In considering the sufficiency of the evidence to sustain the court's findings we must view the evidence in a light most favorable to defendant. So considered, we think the court was warranted in finding from the evidence that plaintiff failed to prove that the interior of this tank had not been thoroughly cleaned before it was accepted by Fruehauf. The nature of the cleanup of the tank interior involved sweeping, vacuuming and cleaning out thoroughly and painting the interior seams. There was direct testimony that the tank was free of foreign matter when accepted by Fruehauf but plaintiff relies upon circumstantial evidence to overcome this direct proof. Thus it is argued that this piece of rod was in the tank when the accident in Oklahoma happened. This was some thirty-six days after it was cleaned by defendant and inspected and accepted by Fruehauf and in the absence of any explanation with reference to what may have been done to the tank in this interim there did not arise a presumption that the obstruction was in the tank at a prior date. Liverpool & London & Globe Ins. Co. v. Nebraska Storage Warehouses, 8 Cir., 96 F.2d 30; W. F. Corbin & Co. v. U.S., 6 Cir., 181 F. 296; 20 Am.Jur.p. 209.


There was also the circumstance that the defendant in fact used the type of welding rod found in the tank. As to this it appears that it was a standard type of rod that is universally used in all shops and factories carrying on welding activities and was identically the same type and size as Fruehauf used in its factory which adjoined defendant's plant, as well as in its sales and service branches in Omaha and elsewhere. In this connection it should be observed that Fruehauf was a manufacturer of similar tanks on a very large scale. The further circumstance is urged that in spite of the most careful cleaning, occasionally a piece of rod may lodge in the interior braces of the tank. The trial court might, we think, reasonably have believed that the circumstance that a bit of welding debris may occasionally escape the task of cleaning does not establish that the bit of rod which caused the fire was the very remnant that may have escaped defendant's cleaning effort more than a month earlier. We can not say that this challenged finding of the court is clearly erroneous.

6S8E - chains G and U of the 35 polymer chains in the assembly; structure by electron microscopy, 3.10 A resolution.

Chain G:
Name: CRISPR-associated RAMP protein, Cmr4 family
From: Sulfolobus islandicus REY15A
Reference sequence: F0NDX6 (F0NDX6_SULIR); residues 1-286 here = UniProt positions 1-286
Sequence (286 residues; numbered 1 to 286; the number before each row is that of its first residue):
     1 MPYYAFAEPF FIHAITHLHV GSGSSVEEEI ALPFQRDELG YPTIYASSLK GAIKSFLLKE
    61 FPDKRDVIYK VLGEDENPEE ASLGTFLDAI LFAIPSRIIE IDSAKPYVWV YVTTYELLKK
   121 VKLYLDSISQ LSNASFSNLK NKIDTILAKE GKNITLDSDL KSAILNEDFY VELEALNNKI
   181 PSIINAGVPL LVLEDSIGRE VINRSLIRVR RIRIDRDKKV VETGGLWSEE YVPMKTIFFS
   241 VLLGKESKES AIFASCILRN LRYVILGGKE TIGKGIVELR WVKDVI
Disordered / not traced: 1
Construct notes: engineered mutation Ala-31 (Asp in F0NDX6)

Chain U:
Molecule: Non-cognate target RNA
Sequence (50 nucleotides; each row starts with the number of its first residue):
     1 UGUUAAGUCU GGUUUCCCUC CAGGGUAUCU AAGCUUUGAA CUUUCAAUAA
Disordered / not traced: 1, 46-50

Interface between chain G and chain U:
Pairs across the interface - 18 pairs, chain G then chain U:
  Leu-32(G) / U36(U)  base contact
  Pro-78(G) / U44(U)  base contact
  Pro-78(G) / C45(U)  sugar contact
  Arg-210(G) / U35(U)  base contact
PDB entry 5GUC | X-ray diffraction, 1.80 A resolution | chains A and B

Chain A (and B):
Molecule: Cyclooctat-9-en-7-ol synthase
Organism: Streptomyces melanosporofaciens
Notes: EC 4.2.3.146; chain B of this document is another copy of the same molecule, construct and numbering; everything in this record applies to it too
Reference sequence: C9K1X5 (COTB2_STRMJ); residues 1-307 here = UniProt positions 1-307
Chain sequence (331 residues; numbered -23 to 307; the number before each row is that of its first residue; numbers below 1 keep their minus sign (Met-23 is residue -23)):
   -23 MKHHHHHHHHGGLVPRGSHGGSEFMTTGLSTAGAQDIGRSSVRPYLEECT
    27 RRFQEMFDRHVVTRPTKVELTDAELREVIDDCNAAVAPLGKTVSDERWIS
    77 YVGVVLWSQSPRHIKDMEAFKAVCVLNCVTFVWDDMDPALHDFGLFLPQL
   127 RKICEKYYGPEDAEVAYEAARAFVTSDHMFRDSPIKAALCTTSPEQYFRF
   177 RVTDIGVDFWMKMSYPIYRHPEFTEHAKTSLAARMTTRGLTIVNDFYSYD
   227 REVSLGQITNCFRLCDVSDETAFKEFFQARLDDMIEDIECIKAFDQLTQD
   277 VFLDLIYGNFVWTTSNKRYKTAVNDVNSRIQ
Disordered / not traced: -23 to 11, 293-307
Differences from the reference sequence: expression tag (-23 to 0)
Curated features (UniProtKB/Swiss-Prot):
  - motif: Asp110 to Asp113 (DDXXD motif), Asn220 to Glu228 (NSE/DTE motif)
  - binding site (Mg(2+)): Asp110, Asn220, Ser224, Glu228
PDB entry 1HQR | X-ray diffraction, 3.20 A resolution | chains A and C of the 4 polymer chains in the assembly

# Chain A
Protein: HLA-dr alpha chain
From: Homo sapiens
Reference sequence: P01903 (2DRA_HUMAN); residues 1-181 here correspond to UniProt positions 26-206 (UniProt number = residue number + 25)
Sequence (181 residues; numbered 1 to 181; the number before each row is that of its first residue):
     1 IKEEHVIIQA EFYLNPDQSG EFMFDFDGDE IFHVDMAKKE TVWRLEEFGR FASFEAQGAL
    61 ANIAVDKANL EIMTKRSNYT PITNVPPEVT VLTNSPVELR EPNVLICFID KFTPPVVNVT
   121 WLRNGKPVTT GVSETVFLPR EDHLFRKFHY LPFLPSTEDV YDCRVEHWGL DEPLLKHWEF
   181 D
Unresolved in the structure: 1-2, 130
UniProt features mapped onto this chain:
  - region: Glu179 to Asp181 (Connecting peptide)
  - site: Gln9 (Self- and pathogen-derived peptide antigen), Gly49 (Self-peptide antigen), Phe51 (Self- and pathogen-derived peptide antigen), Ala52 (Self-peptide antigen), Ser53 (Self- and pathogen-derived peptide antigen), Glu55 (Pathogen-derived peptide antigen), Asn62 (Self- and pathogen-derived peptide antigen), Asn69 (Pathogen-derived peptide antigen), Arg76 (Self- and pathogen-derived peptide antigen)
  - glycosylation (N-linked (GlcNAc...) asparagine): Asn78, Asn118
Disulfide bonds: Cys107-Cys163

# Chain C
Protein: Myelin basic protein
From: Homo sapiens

Appellant challenges the finding of the court that plaintiff had failed to prove the defendant guilty of negligence or that plaintiff was not entitled to restitution. Ordinarily the question of negligence is one of fact to be determined by a jury where the case is tried to a jury, or by the court where the case is tried to the court without a jury. The burden of proof on this issue was on appellant and the finding of the court should not be set aside unless clearly erroneous. Rule 52(a), Federal Rules of Civil Procedure, 28 U.S.C.A. The trial court in considering this charge of negligence among other things said,